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Five rules for introducing your girlfriend to gaming

Now that the fine print is out of the way, here’s how it is. Many of the games you like are probably targeted to men. This doesn’t mean women can’t enjoy them, it just means that the female perspective was probably not given much consideration. When the growing female demographic is targeted things get even worse. Instead of finding the center of the female/male gender stereotyping machine, they crank the lever all the way to housework and puppies. It’s as if publishers stopped reading about gender roles in the ‘70s.

Above: This is from areal book from the ‘70s

Screw all that nonsense. My fiancée may not be as dedicated to the medium as I am (it’s sort of my job and stuff), but she can discern a quality game from a mopping minigame as well as anyone. She’s not going to like every game I like (as I said, games are often targeted to men, and I get a rush when dudes’ heads explode and shower the screen with brain debris - not her favorite thing), but she’s aware that you don’t have to be an introverted escapism junkie to think that Half-Life 2, Dead Space, Portal and BioShock are cool.

Above: I never thought my fiancée, a self-professed extrovert, would ever be more excited about a game than me. BioShock 2 has proven me wrong. REAL LIFE EXPERIENCE!

Gaming shouldn’t be perceived as a solitary activity - it’s usually more fun when shared with friends or your special someone. Don’t let her be corrupted by game marketing; don’t let her assume that she ought to be playing games about cooking. If she’s genuinely uninterested, then you better leave her be, but even a tinge of interest can develop into a hobby you can enjoy together. So why not try? If you’d like to introduce your significant other to gaming (or anyone else who’s a bit unsure), here are a few rules I’ve learned through experience.

Oh, if you are a girl, you already like games, and you’d like to call us hypocrites and complain that our content is overly male targeted, well, I’d just like to welcome you to the internet. Keep fighting the good fight!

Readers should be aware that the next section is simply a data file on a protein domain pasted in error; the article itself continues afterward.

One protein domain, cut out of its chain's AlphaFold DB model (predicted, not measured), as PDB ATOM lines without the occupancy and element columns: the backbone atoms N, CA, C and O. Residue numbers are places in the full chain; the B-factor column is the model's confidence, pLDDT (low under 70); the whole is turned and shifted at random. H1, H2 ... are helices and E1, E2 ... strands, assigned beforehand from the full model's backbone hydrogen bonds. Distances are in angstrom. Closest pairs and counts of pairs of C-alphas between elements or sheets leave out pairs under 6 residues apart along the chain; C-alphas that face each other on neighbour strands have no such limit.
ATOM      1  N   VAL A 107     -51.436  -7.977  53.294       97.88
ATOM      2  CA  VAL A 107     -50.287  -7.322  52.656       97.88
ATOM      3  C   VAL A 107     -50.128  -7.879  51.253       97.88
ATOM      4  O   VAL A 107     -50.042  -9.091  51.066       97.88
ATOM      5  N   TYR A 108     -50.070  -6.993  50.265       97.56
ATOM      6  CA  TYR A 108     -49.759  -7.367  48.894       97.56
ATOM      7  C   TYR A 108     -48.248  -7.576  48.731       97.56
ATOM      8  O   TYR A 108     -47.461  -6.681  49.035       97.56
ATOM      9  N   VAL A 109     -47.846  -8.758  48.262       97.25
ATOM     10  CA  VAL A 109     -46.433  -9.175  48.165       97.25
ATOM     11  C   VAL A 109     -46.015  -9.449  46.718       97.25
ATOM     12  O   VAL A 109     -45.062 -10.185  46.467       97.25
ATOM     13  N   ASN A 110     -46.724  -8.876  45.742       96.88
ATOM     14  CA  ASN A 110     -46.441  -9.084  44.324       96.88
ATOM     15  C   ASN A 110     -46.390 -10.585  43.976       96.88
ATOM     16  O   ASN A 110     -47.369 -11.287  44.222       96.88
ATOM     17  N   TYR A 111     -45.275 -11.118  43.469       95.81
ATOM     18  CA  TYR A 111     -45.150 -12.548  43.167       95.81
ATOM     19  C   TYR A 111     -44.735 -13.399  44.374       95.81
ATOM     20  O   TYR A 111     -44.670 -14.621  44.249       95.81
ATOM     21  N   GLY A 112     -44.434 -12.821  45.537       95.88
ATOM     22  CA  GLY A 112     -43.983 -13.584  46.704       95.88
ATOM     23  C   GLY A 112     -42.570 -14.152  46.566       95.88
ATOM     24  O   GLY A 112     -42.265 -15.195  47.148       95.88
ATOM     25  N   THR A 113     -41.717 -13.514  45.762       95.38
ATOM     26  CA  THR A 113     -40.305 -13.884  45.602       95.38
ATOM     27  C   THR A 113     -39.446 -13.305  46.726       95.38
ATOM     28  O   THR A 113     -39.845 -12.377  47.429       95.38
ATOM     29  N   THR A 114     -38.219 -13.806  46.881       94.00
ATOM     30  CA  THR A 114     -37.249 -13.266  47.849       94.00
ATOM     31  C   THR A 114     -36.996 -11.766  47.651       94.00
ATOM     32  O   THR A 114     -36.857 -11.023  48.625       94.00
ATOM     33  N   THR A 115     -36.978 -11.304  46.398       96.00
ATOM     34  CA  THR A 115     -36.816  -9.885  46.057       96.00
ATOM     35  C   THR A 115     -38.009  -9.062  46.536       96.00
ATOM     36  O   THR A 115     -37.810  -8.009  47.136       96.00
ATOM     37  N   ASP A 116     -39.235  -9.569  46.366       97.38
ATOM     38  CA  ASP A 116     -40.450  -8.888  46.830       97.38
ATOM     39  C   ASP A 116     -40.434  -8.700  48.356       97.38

Call of Duty 4 doesn’t bother me emotionally - it’s easy for me to objectify death. I know that what I’m seeing is a representation of reality, and that somewhere in the world real bullets and bombs are falling on real flesh, but I tucked that reality deep into the seedy back lot of my mind (where I keep all of that troublesome emotional stuff) a long time ago. The lady is less interested in ignoring the violent truth. A perfect headshot is an injection of adrenaline for me, but for her it’s the mutilation of human lives. Hey, we’re different, how about that?

Above: “KILL! KILL! KILL! Oh right, I mean, isn’t war terrible? ”

This isn’t a difficult issue to overcome – all you have to do is look for games that are more removed from reality. There are lots of other things to kill besides dudes in camo. Aliens are a great option, because games rarely address the ethics of wiping out an entire alien species, and even if they do, their stories are generally too convoluted for it to matter.

Above: “We’re being invaded by giant bugs, should we see if they come in peace? Oh, yeah, you’re probably right… they’re giant bugs. Soooo… we should probably kill them all.”

Monsters are good too. They’re inhuman abominations, and they generally don’t feel much in the way of pain or suffering (and if they do, you’re there to end their misery, right?). If you absolutely must kill dudes, it helps if the absurdity is turned up to eleven. It’s not such a big deal if the situation is so ridiculous that it can’t be taken seriously, which is also why the lady will see Quentin Tarantino movies with me, but is less interested in brutally realistic war movies. Tarantino’s films are violent, but they’re also completely nuts.


Grand Theft Auto IV – While she might accept it as a critique on America and purely a work of fiction, don’t expect gang violence to be her first choice.
Call of Duty 4/Call of Duty: World at War – Blowing up dudes in the Middle East or Pacific islands is less likely to be her idea of a good time.


BioShock – It’s moody, with stunning art direction to keep the senses entertained, and you’re killing strange, possessed, unreal people in a dream-like environment.
Silent Hill (series) – Horror games are surprisingly accessible. The gore might turn off the squeamish, but if your experience is anything like mine, you’ll find that undead nurses don’t pack the same emotional charge that soldiers’ heads do.
Earth Defense Force 2017 – EDF 2017 is simple and fun, and alien bug things have a hard time tugging on anyone’s heart strings, except in the literal sense.

Associate Editor, Digital at PC Gamer